Eye

Common Eye Problems

Blurry vision

If you notice that your vision is blurry on regular basis, this could be due to short or long sightedness. In these cases, an eye test is recommended to correct your sight for the clearest, sharpest and most comfortable vision.

Sudden onset of blurry vision should be considered serious and you should seek medical attention immediately.

If one eye goes suddenly blurry, or you notice a cloud or curtain over your vision, this could be due to a retinal problem such as retinal detachment, or a medical condition like a stroke. In both cases this is classified as an emergency and you should seek urgent medical attention.

If your blurry vision comes and goes, this could be related to tiredness, dry eyes, lack of sleep or eyestrain.

TIP: If you experience a sudden onset of blurry vision, or even occasional blurry vision, book an appointment for an eye test.

Gritty eyes, or feeling something is in your eye

This is commonly due to dry eyes. Lack of uniform good quality tears causes these symptoms.

People with medical conditions like rheumatoid arthritis or fibromyalgia, can also experience dry eyes.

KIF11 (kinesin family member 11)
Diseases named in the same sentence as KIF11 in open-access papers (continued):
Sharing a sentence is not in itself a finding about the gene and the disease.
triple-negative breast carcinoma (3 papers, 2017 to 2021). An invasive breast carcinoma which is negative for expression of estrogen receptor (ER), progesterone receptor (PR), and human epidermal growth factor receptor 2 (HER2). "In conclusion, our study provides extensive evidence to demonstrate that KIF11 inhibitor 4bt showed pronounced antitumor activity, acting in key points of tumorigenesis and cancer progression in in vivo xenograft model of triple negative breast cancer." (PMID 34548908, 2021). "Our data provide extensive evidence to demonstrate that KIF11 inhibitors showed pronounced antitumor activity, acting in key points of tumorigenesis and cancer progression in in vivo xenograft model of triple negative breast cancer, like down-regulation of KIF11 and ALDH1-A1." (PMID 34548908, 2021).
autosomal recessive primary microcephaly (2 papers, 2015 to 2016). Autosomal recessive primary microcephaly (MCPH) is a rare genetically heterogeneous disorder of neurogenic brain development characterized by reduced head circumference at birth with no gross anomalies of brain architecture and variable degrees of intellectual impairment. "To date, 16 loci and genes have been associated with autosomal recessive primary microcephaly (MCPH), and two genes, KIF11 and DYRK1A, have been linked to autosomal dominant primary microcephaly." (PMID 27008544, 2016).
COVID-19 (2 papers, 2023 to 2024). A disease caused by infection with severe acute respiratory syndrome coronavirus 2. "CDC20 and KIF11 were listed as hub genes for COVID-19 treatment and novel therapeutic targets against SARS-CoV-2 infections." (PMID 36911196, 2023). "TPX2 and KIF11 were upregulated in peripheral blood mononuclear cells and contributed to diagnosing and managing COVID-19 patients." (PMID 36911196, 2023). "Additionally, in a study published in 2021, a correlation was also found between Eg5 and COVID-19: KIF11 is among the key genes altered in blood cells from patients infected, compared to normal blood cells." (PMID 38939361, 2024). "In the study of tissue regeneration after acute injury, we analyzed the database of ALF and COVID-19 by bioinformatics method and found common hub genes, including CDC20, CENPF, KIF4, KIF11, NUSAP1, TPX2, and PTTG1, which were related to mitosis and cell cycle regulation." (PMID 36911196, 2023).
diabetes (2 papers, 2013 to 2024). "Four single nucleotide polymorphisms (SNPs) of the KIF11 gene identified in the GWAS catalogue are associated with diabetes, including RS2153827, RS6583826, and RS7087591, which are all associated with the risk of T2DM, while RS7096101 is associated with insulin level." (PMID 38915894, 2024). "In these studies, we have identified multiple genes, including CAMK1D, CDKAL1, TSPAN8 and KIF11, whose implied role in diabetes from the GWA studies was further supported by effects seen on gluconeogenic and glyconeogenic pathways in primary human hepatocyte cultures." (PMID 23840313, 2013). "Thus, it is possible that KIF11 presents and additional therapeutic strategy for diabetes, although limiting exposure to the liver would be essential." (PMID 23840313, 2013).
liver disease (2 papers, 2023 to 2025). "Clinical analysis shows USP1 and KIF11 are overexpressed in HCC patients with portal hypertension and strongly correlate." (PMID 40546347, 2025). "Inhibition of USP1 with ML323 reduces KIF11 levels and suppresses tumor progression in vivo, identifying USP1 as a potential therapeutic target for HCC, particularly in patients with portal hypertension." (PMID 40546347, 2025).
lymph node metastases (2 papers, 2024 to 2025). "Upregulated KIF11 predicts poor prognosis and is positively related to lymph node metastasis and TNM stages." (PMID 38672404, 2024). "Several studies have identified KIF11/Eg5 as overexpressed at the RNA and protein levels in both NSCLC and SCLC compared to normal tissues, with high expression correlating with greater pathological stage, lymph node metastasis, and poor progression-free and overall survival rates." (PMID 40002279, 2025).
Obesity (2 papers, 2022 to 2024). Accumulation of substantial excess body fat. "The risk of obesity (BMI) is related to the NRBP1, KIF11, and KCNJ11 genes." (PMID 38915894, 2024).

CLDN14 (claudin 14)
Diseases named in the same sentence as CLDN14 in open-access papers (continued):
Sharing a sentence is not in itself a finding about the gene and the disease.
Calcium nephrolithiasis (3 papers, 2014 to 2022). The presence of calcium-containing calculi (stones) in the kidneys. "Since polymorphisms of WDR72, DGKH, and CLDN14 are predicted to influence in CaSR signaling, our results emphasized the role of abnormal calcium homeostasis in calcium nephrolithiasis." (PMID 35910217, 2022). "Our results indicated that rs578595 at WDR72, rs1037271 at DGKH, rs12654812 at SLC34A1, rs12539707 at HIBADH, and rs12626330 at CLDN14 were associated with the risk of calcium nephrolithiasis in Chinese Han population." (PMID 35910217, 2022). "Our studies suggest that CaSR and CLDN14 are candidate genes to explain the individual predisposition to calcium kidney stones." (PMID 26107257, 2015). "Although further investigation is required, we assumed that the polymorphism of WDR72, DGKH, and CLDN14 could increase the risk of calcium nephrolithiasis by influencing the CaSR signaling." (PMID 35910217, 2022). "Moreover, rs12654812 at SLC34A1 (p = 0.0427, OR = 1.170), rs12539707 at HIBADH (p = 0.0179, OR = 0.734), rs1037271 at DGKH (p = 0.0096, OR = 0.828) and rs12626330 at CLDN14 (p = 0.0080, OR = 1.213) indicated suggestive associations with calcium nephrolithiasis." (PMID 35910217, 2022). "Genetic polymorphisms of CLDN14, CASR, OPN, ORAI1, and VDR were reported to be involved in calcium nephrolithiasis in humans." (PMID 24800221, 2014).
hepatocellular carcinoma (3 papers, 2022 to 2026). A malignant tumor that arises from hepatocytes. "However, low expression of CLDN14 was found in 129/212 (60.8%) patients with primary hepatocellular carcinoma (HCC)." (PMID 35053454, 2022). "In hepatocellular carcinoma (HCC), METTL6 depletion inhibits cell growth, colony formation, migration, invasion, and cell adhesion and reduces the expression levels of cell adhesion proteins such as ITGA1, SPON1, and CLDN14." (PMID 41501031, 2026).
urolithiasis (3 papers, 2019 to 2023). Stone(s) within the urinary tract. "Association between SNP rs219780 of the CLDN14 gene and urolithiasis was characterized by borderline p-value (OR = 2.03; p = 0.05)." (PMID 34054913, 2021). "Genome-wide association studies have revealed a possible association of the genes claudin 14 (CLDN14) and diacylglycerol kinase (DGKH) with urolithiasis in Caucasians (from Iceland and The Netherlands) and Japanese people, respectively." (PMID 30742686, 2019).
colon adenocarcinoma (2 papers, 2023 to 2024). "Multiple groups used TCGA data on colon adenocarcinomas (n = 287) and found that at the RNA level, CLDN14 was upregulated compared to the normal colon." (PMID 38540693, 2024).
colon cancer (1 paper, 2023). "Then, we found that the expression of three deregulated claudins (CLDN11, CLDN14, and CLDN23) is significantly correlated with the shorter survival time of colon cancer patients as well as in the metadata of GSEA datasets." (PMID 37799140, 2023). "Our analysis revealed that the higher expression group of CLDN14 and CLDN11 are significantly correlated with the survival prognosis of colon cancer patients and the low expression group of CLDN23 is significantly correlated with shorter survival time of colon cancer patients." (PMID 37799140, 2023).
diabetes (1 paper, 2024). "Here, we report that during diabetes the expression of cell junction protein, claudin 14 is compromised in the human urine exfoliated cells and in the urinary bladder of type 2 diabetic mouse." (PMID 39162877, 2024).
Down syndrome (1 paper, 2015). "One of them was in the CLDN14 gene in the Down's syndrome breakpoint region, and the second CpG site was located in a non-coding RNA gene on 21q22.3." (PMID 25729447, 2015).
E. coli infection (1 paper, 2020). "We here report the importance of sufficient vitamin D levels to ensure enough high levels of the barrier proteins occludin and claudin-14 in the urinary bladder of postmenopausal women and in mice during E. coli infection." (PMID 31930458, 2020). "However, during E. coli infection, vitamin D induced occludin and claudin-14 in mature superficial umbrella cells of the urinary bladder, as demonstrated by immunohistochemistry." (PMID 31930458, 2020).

TIP: Book a dry eye assessment appointment. Your optometrist will assess your tear film quality using various techniques and advise the best way of management, specific to your eyes.

Burning sensation in your eyes

Dry eyes, an allergy and lack of sleep or tiredness, frequently cause burning eyes.

TIP: First try lubricating eye drops from your optician or pharmacist. If your symptoms persist, book yourself an eye test to investigate the cause.

Sharp or dull pain

Pain in your eyes can described as being:

  • sharp
  • dull
  • stabbing
  • or throbbing in nature.

If you have pain and redness in your eyes, you should have an emergency eye test, or go straight to the emergency eye department at the hospital.

If you experience pain whilst moving your eyes in different positions of gaze, this could be due to inflammation of any of your inner eye structures. This would also indicate an eye test is needed to rule out any underlying problems.